Ok thanks! I noticed that they sell these at every pet store from LPS, to Petsmart, and none of them mention brackish water for guppies. I was hoping it wasn't the same case as the Fiddler crab that I bought, which needed brackish. Thanks for the help!

aquariangel 11-06-2009 12:20 PM

Quote:

Originally Posted by paytheplayer (Post 269736)
Thanks for the help! I read this from one of those links

Is this true?

Well the guppy originates from fresh and brackish waters in South and Central America but as bearwithfish said it's not a requirement. They do better in brackish but can live in freshwater. Brackish is where salt water and fresh water meet. The only way to have a truly brackish tank is to buy something called "instant ocean" its marine salt, 1tbsp per gallon will create a better living environment for ANY livebearer.And a lot of LFS's don't keep them in brackish water. We've always kept ours in freshwater but after talking to my bf today he's thinking of raising the salinity slightly to encourage the females to drop their fry. The salinity has to be raised in increments not all at once or it can kill them.

To convert to brackish you need to do this slowly, by disolving 1 tbsp of teh salt in some water (about 1 cup), preferably from the aquarium, stir it up and pour it in. NEVER ever put the salt directly into the tank, it burns the scales and recovery is from that is hard and sometimes impossibe. In another few days repeat, repeat until you have the required amount of salt. I've heard some people say don't use kosher or table salt and some say it's ok, so that's a foggy area for me.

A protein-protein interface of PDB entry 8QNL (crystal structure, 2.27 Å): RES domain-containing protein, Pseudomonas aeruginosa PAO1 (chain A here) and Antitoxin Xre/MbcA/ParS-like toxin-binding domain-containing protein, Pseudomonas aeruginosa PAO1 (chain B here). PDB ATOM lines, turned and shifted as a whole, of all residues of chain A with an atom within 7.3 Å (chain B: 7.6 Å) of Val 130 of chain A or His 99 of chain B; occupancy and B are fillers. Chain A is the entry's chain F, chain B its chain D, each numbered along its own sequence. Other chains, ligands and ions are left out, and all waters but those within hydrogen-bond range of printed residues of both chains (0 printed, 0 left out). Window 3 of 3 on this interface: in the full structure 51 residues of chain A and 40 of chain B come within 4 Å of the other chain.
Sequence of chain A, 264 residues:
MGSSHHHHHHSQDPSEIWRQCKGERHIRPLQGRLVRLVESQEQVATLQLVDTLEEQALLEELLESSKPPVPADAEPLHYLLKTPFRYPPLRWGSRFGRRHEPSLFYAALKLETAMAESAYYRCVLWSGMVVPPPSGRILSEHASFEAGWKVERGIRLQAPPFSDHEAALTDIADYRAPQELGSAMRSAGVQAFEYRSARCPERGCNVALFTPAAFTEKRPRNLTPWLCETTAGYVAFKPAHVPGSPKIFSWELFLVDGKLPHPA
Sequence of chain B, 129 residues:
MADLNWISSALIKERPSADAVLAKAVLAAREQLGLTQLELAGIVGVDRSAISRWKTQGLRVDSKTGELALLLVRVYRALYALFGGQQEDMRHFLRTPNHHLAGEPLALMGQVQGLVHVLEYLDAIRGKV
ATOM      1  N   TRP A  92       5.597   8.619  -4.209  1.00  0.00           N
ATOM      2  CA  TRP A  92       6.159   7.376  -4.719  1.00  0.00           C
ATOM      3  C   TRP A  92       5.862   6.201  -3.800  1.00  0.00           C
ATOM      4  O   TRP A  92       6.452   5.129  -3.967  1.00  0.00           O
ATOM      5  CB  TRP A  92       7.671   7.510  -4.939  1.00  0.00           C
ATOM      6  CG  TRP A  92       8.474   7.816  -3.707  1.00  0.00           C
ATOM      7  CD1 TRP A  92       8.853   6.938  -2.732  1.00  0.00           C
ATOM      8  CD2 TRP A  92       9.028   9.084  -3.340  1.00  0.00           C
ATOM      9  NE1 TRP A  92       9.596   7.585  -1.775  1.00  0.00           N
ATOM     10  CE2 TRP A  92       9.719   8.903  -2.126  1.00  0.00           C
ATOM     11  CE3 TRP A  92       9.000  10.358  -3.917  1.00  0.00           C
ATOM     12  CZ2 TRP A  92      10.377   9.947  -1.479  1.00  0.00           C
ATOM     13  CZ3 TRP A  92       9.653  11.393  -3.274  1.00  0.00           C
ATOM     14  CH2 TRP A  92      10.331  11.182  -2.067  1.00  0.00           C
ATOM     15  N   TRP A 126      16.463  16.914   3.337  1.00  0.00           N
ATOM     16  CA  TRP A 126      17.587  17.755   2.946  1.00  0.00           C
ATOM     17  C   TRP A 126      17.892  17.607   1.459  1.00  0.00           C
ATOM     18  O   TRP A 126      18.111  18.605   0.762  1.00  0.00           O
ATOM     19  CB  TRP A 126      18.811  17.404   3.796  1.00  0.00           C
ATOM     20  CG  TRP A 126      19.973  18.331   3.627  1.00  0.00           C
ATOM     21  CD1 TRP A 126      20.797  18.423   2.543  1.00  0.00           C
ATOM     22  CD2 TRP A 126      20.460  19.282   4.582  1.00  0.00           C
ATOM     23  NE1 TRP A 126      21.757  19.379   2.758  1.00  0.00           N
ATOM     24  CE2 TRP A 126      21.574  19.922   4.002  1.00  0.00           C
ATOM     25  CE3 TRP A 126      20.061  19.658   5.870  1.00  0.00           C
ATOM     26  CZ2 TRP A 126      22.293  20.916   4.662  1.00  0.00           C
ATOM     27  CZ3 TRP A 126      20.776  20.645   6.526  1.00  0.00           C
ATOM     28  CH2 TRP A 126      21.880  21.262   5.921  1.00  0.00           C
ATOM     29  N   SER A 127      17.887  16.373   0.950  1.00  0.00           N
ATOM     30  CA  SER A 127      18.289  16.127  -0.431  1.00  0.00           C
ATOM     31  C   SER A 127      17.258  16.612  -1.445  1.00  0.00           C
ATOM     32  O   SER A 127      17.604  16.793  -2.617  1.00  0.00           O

Keep in mind also the salt may not be good for certain freshwater plants.

Here's a link to read over explaining all that and the types of salt to use:

The Skeptical Aquarist

bearwithfish 11-06-2009 12:43 PM

Aquriangel....i have read and questioned this in other places and i thank you for your insight..... i do have a question though as it pertains to my own breeding project..... if the fry never have experience with brackish water and then are put into it will that have an adverse effect on the fry? i only ask because as stated i do not use salt but in the future when my little ones are large enough to sell i want to be sure that the LFS or new owner (for privet sales) dont do anything to harm the fish.... i like to think i am a responsible breeder and would like to deal with responsible people as well.... as i am most likely not going to cover cost it certainly is not for the money but more to continue expansion of my tanks and various fish projects...

bearwithfish 11-06-2009 12:44 PM

sorry to have jumped in here with my own questions but, what better way to gain knowlage.... lol

paytheplayer 11-06-2009 02:51 PM

Quote:

Originally Posted by bearwithfish (Post 269751)
sorry to have jumped in here with my own questions but, what better way to gain knowlage.... lol

GET OUT OF HERE! GET YOUR OWN THREAD:evil:

lol jk, I always do that too. Saves from having similar threads over and over again:-)